In standard notation, rhythm is indicated on a musical bar line. But there are other ways to visualize rhythm that can be more intuitive.
John Varney describes the ‘wheel method’ of tracing rhythm and uses it to take us on a musical journey around the world.
Instant Learn Music – In 10 Minutes – But Beware of the Bears!!
Now we can get INSPIRED as we discover it only takes 10 Minutes but are ‘Grizly Bears the answer to Melody learning (individual notes) v chords on alternative lines and spaces (hence the Mnemonics). He also says ‘Rhythm is NOT that important’ – See the TedEd talk ‘Music on the brain‘ with the Parkinsons sufferer dancing!
In this lesson I cover the important parts of how to read music, including:
– Treble clef pitch (use ‘every – good – boy – deserves – food’ to count up the lines quickly)
– Bass clef pitch (use ‘grizzly – bears – don’t – fear – anything’ to count up the lines quickly)
– Ledger Lines (are added above and below the stave when notes go out of range)
– Sharps, flats and naturals (last for the duration of the bar, and reset at the barline / next bar)
– Dynamics (p = quiet. f = loud)
– Pedal markings
– Practice Techniques (practice sight-reading, as well as notating your own compositions)
The Color Stave – FREE (And MuseScore TOO!) -Thanks for the inspiration Donald Quan and the perseverance Alissa.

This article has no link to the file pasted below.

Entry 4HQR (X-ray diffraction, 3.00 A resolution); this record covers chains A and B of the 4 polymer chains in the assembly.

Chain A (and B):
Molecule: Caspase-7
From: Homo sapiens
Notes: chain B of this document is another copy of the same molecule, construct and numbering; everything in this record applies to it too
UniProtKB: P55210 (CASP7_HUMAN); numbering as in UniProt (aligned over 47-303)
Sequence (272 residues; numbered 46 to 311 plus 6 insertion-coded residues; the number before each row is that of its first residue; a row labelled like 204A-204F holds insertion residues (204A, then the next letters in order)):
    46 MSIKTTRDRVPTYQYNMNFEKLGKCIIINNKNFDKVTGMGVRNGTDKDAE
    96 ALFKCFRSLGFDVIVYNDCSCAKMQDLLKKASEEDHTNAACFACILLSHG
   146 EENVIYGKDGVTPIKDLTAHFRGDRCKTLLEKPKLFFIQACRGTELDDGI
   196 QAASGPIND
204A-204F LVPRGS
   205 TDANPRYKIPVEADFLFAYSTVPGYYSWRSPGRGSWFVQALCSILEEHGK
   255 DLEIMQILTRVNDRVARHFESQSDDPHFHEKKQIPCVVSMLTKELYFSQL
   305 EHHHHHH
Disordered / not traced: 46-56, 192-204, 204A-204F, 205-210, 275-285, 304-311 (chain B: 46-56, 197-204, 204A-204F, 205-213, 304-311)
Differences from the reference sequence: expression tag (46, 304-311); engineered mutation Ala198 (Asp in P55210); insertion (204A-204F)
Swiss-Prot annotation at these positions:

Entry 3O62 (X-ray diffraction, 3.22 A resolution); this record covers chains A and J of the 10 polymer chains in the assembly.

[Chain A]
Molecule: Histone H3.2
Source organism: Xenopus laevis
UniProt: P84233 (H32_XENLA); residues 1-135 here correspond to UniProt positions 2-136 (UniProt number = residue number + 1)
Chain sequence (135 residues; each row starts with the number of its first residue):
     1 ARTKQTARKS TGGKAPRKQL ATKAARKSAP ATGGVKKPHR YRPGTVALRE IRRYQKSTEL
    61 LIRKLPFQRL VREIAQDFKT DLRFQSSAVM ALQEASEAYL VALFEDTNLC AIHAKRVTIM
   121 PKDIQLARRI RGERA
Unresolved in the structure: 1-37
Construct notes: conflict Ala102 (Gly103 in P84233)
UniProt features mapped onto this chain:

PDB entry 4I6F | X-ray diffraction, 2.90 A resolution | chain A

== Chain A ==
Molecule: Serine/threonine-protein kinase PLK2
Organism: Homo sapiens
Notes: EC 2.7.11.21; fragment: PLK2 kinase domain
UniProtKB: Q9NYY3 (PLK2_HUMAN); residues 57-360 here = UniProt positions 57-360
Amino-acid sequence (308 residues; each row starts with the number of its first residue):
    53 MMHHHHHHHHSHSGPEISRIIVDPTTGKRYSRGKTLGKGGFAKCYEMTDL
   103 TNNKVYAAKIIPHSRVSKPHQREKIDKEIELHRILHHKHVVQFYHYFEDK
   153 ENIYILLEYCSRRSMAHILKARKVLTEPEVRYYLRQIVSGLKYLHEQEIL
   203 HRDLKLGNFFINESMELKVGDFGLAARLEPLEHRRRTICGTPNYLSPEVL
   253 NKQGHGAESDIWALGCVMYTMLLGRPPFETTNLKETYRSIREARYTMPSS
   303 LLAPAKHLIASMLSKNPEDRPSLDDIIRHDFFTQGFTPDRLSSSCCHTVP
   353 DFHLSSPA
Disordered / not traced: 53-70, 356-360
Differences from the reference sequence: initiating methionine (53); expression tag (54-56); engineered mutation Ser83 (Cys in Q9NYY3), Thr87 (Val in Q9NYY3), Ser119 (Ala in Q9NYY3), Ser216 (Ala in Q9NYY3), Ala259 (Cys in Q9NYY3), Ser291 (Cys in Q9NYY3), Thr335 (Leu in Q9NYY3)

The Dynamic Dyslexic Writes: YES! The color stave simply WORKS! Also go to MuseScore LINK (the Open Source Music Programme with MILLIONS of free downlaods) who have worked on the problem of BOTH color (colour for us Brits!) notes AND colour (color for the US) staves. Here’s a story of how it works. Add in the rest of Musemonics because WE ARE ALL DIFFERENT and ‘Often you have to try more than one method” to the problem of ‘Visual Stress’, and/or Dyslexia, Dyscalculia, Dysmusia or just too Difficult to learn music – and yeeehaaaa!
YouTube: Get the sheets for free http://jmp.sh/v/nvZL2q63qeA8DbwmqPOo
The story of how I learned to read sheet music despite dyslexia. A little bit more that did not make it into the video.
I have ADHD so sitting for 3 hours a day was often very hard, to cope I would put on T.V shows that provided background noise to keep me sane. Took me 3 seasons of Avatar The Last Air Bender, a few seasons of Doctor Who and a Few seasons of Merlin with in-betweens of other random shows or youtube videos to get me this far. I also really want to thank Donald Quan for helping me and developing this style of sheet music I could not have done it without you !
One and ah two and ah. Beethoven and Maths
How is it that Beethoven, who is celebrated as one of the most significant composers of all time, wrote many of his most beloved songs while going deaf? The answer lies in the math behind his music. Natalya St. Clair employs the “Moonlight Sonata” to illustrate the way Beethoven was able to convey emotion and creativity using the certainty of mathematics.
WOWW! The Pentatonic + Colour + Machine Learning = Up to 25% Learning Success!
The Dynamic Dyslexic Writes: Just look at the diagram above and the results of a 25%+ uplift in learning. Wow! The clue is in the MUSIC + the COLOR + the SHAPE + the TEXTURE! That’s what I call SticKey Muisc Learning!The implications for music learning are the parallels. I call it Musemonics= Music + Mnemonics.
TedX Talk Marcus Gross Zurich- Fighting dyslexia with computer science | Markus Gross